Supercomputers & Radar Boost Storm Forecasting

     (CN) — Identifying sudden torrential rainstorms before they occur can be done more accurately when supercomputers and high-tech weather radar are used in conjunction, according to an upcoming study.
     Existing tools for predicting storms rely on supercomputer simulations using grids spaced at least one kilometer apart that incorporate new observational data every hour. The calculations are often imprecise, however, and can’t accurately predict sudden torrential rainstorms that can develop within minutes.
     An international team of researchers has incorporated the K computer and advanced radar observational data to predict the occurrence of torrential rains in specific areas. The key is “big data assimilation” using computational power to synchronize observational data and large-scale computer simulations.
     The team used the K computer — a supercomputer located at the RIKEN Advanced Institute for Computational Science campus in Kobe, Japan — to compute 100 parallel simulations of a convective weather system using the nonhydrostatic mesoscale model, the primary short-term weather forecast model for the United States.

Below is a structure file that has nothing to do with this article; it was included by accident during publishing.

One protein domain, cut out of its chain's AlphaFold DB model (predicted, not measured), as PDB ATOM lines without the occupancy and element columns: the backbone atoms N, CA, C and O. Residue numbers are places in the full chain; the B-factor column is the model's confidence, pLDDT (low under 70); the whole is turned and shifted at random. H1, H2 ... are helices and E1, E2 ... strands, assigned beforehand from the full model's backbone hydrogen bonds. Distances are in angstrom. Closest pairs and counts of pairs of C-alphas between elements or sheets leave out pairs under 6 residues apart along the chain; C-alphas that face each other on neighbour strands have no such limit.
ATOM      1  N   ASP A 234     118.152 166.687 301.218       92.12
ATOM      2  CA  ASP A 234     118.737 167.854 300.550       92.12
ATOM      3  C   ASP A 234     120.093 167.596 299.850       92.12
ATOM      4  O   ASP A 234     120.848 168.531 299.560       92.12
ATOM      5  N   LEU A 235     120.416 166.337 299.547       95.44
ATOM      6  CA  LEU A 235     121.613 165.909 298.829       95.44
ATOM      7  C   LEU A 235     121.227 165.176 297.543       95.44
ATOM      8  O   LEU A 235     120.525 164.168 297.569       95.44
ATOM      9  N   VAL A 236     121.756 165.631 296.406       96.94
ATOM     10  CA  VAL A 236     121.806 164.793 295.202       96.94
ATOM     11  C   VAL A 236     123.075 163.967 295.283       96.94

Instead of spacing the grids at about 2 kilometer to 5 kilometers apart, the team used 100-meter grid spacing, and assimilated data from a next-generation phased-array weather radar. This enabled the team to establish high-resolution three-dimensional distribution map of rain that refreshes every 30 seconds, or 120 times more rapidly than the typical hourly updated systems used at weather prediction centers around the world.
     To ensure the accuracy of the simulations, the team attempted to model a real case — a 2013 storm that occurred in Kyoto, Japan — close enough to Osaka that it was caught by the radar stations at Osaka University. The 100-meter grids enabled very accurate replication of the storm in comparison to actual observations.
     Takemasa Miyoshi, who led the study, mentioned several potential uses for enhanced weather forecasting.
     “Supercomputers are becoming more and more powerful, and are allowing us to incorporate ever more advanced data into simulations. Our study shows that in the future it will be possible to use weather forecasting to predict severe local weather phenomena such as torrential rains, a growing problem which can cause enormous damage and cost lives,” Miyoshi said in a statement.
     Their findings will be published later this month in the journal Bulletin of the American Meteorological Society.

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